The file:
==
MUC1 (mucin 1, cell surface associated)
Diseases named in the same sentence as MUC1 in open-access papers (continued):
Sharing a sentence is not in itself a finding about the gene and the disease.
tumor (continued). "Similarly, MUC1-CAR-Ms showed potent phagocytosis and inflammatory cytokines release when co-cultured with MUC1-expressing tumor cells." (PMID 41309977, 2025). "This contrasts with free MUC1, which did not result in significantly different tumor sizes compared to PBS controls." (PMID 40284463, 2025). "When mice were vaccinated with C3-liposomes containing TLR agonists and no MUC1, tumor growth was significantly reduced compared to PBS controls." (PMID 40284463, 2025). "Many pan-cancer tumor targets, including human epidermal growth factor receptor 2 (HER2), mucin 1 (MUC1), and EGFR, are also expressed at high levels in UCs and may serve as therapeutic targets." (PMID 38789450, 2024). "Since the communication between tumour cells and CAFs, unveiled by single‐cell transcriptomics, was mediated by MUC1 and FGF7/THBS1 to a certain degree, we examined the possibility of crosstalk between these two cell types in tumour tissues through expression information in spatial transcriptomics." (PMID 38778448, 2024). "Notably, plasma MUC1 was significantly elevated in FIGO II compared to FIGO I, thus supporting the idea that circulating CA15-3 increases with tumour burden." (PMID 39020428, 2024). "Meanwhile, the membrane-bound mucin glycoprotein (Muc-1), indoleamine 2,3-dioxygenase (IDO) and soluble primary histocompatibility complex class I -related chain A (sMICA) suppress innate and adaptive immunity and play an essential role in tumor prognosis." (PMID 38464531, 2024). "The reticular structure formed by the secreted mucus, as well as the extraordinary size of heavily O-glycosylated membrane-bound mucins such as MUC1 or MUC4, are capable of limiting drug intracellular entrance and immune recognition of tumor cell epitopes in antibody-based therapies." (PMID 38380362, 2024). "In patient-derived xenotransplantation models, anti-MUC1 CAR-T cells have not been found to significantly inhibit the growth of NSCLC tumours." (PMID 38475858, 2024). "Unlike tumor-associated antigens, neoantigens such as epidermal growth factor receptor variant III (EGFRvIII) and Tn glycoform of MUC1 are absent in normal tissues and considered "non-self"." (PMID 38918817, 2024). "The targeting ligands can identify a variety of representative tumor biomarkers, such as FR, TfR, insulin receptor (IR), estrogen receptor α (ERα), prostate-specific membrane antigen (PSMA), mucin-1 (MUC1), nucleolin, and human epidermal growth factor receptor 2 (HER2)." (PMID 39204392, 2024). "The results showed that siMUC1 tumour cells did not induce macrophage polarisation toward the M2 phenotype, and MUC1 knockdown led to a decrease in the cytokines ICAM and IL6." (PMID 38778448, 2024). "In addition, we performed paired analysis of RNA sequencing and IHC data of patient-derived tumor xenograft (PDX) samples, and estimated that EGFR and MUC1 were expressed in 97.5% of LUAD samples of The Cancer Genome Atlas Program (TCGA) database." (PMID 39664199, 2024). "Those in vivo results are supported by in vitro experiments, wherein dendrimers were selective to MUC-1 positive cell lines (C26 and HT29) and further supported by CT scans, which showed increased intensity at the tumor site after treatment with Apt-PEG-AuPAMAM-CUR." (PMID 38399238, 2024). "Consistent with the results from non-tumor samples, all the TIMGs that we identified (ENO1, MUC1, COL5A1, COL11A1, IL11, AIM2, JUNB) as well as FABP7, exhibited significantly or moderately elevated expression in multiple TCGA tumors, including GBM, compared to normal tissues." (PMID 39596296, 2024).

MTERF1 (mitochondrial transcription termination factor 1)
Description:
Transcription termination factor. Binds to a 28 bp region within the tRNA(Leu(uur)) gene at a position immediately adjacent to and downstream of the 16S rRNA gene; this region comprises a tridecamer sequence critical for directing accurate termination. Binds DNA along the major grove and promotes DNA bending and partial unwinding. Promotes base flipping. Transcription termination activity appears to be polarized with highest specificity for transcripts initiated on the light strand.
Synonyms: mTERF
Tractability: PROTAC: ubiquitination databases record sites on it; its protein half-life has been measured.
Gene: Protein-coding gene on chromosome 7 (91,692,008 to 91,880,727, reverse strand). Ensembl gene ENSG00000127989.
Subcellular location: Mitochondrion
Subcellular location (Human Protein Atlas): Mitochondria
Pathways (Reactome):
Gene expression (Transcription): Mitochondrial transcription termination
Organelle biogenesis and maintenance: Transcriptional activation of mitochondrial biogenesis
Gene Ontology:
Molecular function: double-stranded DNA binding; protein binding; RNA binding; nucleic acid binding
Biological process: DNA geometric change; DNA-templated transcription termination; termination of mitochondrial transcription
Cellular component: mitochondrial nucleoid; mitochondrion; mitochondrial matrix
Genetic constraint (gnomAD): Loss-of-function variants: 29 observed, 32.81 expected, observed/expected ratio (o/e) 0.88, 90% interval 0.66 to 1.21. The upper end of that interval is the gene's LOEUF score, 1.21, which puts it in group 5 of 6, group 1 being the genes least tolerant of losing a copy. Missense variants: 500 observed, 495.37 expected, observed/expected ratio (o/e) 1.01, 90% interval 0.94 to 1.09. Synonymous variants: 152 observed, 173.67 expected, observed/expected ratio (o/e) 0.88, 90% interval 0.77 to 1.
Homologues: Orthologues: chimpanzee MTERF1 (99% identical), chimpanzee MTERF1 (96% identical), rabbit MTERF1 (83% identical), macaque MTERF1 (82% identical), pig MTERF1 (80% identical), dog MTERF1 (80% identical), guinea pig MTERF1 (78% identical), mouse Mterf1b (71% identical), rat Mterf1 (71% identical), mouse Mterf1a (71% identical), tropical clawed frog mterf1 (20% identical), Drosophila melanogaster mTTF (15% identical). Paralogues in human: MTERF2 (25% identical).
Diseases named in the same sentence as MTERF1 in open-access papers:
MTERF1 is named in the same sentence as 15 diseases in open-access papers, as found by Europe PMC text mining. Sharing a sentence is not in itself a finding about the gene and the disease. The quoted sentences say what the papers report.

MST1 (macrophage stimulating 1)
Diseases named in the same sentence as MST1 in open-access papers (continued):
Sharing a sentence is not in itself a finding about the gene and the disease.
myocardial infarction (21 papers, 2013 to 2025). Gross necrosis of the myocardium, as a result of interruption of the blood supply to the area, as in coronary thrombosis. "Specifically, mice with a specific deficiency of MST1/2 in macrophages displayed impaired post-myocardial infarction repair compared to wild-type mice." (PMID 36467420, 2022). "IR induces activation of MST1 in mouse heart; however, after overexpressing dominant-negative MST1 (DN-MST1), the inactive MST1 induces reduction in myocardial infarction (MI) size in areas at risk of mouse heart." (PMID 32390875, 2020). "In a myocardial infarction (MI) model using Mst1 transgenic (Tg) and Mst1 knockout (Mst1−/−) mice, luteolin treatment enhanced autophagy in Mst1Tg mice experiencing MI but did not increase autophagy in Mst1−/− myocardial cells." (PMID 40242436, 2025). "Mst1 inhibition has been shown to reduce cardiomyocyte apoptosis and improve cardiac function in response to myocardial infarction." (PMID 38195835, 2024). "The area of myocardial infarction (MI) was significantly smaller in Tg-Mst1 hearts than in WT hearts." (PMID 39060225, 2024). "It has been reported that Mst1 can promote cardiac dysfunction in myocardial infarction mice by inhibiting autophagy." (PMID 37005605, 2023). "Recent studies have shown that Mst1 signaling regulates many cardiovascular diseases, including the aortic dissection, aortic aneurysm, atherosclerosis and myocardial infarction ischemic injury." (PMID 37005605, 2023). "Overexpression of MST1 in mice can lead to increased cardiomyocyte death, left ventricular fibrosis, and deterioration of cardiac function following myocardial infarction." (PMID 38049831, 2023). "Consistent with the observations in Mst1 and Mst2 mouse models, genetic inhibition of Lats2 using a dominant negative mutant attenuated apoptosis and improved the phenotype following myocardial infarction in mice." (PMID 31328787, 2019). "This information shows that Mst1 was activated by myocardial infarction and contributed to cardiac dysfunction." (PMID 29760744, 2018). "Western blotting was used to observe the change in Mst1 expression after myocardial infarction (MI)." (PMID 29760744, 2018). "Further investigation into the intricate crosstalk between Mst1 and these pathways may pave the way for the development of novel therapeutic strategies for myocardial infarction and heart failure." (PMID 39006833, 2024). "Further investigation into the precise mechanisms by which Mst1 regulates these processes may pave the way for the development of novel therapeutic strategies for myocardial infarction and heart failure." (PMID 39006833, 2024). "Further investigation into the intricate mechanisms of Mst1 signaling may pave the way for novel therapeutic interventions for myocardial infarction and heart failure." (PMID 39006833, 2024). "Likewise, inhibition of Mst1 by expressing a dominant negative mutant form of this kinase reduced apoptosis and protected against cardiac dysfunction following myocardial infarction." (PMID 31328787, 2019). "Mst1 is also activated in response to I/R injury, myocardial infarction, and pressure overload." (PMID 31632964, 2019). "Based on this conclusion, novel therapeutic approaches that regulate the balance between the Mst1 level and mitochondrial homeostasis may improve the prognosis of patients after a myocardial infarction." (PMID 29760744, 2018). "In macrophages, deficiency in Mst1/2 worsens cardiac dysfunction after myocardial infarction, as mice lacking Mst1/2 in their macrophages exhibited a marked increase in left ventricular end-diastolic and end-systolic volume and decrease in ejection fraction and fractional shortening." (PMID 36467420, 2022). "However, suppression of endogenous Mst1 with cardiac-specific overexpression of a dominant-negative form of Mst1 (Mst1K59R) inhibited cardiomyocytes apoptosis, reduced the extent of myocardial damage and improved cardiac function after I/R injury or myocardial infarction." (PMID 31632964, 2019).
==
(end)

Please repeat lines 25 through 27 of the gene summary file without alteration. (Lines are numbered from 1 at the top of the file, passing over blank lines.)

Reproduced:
Diseases named in the same sentence as MST1 in open-access papers (continued):
Sharing a sentence is not in itself a finding about the gene and the disease.
myocardial infarction (21 papers, 2013 to 2025). Gross necrosis of the myocardium, as a result of interruption of the blood supply to the area, as in coronary thrombosis. "Specifically, mice with a specific deficiency of MST1/2 in macrophages displayed impaired post-myocardial infarction repair compared to wild-type mice." (PMID 36467420, 2022). "IR induces activation of MST1 in mouse heart; however, after overexpressing dominant-negative MST1 (DN-MST1), the inactive MST1 induces reduction in myocardial infarction (MI) size in areas at risk of mouse heart." (PMID 32390875, 2020). "In a myocardial infarction (MI) model using Mst1 transgenic (Tg) and Mst1 knockout (Mst1−/−) mice, luteolin treatment enhanced autophagy in Mst1Tg mice experiencing MI but did not increase autophagy in Mst1−/− myocardial cells." (PMID 40242436, 2025). "Mst1 inhibition has been shown to reduce cardiomyocyte apoptosis and improve cardiac function in response to myocardial infarction." (PMID 38195835, 2024). "The area of myocardial infarction (MI) was significantly smaller in Tg-Mst1 hearts than in WT hearts." (PMID 39060225, 2024). "It has been reported that Mst1 can promote cardiac dysfunction in myocardial infarction mice by inhibiting autophagy." (PMID 37005605, 2023). "Recent studies have shown that Mst1 signaling regulates many cardiovascular diseases, including the aortic dissection, aortic aneurysm, atherosclerosis and myocardial infarction ischemic injury." (PMID 37005605, 2023). "Overexpression of MST1 in mice can lead to increased cardiomyocyte death, left ventricular fibrosis, and deterioration of cardiac function following myocardial infarction." (PMID 38049831, 2023). "Consistent with the observations in Mst1 and Mst2 mouse models, genetic inhibition of Lats2 using a dominant negative mutant attenuated apoptosis and improved the phenotype following myocardial infarction in mice." (PMID 31328787, 2019). "This information shows that Mst1 was activated by myocardial infarction and contributed to cardiac dysfunction." (PMID 29760744, 2018). "Western blotting was used to observe the change in Mst1 expression after myocardial infarction (MI)." (PMID 29760744, 2018). "Further investigation into the intricate crosstalk between Mst1 and these pathways may pave the way for the development of novel therapeutic strategies for myocardial infarction and heart failure." (PMID 39006833, 2024). "Further investigation into the precise mechanisms by which Mst1 regulates these processes may pave the way for the development of novel therapeutic strategies for myocardial infarction and heart failure." (PMID 39006833, 2024). "Further investigation into the intricate mechanisms of Mst1 signaling may pave the way for novel therapeutic interventions for myocardial infarction and heart failure." (PMID 39006833, 2024). "Likewise, inhibition of Mst1 by expressing a dominant negative mutant form of this kinase reduced apoptosis and protected against cardiac dysfunction following myocardial infarction." (PMID 31328787, 2019). "Mst1 is also activated in response to I/R injury, myocardial infarction, and pressure overload." (PMID 31632964, 2019). "Based on this conclusion, novel therapeutic approaches that regulate the balance between the Mst1 level and mitochondrial homeostasis may improve the prognosis of patients after a myocardial infarction." (PMID 29760744, 2018). "In macrophages, deficiency in Mst1/2 worsens cardiac dysfunction after myocardial infarction, as mice lacking Mst1/2 in their macrophages exhibited a marked increase in left ventricular end-diastolic and end-systolic volume and decrease in ejection fraction and fractional shortening." (PMID 36467420, 2022). "However, suppression of endogenous Mst1 with cardiac-specific overexpression of a dominant-negative form of Mst1 (Mst1K59R) inhibited cardiomyocytes apoptosis, reduced the extent of myocardial damage and improved cardiac function after I/R injury or myocardial infarction." (PMID 31632964, 2019).